2 min

Scientists at the MIT-IBM Watson AI Lab are working on an approach that will eliminate a number of long-term obstacles in the design of artificial intelligence (AI) models. The resulting programs should be able to learn about the world by observing it.

Where people can learn a lot about an environment by looking at it – such as the colour of an object or the distance between two objects – this is a lot more complicated for AI systems. But now that image recognition, the understanding of language and symbolic program execution are emerging, this should become possible.

The problem

IBM and MIT are therefore working on this. Dario Gil, vice president of AI and IBM Q at IBM Research, explains the approach to Venturebeat using an example.

Imagine having a picture of a scene that shows a collection of objects that you need to classify and describe. A deep learning solution to this problem must first be trained on thousands of sample questions, and that model can get confused by variations on the same questions.

The problem has to be divided into several things. You have a challenge for visual recognition, you have a question and you need to understand what the words mean. And then you have to reason logically to solve the problem.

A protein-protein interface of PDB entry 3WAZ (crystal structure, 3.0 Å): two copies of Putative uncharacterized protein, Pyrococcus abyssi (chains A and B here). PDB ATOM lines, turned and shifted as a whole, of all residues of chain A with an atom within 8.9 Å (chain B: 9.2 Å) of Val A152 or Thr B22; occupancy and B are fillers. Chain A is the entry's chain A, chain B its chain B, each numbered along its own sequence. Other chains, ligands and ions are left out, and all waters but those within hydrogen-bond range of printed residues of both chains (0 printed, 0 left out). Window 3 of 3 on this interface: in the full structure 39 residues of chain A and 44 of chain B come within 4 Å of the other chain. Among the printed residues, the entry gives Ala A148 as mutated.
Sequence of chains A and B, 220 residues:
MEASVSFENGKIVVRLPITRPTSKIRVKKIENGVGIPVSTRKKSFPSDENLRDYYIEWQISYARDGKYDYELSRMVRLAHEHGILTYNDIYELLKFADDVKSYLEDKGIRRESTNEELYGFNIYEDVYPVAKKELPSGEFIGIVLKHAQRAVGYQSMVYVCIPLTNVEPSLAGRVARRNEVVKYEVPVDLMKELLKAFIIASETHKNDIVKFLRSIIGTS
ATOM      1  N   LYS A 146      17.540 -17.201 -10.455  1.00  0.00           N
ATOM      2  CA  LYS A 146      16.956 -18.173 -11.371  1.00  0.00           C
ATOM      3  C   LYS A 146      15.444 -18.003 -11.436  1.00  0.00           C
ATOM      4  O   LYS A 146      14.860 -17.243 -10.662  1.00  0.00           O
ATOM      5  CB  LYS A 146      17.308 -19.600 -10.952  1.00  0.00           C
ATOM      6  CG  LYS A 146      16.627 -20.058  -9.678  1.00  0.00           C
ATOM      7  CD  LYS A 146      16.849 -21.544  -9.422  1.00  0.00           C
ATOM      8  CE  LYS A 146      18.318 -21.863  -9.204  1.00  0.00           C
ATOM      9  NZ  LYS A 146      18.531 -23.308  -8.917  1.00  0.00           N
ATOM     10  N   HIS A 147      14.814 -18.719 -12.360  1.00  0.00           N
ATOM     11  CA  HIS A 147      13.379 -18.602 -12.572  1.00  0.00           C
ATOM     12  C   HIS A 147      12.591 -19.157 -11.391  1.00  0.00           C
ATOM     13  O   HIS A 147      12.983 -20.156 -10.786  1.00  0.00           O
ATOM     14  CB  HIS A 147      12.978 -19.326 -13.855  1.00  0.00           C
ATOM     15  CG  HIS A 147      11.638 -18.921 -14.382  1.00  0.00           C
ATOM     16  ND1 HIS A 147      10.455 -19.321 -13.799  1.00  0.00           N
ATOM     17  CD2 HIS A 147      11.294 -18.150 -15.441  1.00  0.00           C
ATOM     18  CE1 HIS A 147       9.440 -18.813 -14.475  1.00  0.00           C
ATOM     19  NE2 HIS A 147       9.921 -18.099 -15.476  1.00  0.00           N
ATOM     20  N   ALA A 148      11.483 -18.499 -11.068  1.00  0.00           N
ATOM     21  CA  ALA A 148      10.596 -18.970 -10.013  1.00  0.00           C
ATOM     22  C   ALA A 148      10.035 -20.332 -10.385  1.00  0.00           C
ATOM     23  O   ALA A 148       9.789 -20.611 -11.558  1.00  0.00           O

The approach

The symbolic reasoning approach – recently described in a paper by MIT, IBM and DeepMind – must be able to deal with this better. This uses a neurosymbolic concept learer and a model programmed to understand concepts such as objects and spatial relations in text.

The approach has a component that is unleashed on a set of scenes with objects, while another component learns to assign natural language questions to answers. The resulting framework can answer new questions about different scenes by recognizing visual concepts in the questions, making it very scalable.

Moreover, less data is needed than with deep learning approaches. According to Gil it is possible to achieve the same accuracy with 1 percent of the training data. This is good news for the 99.99% of companies that do not have large amounts of labelled data.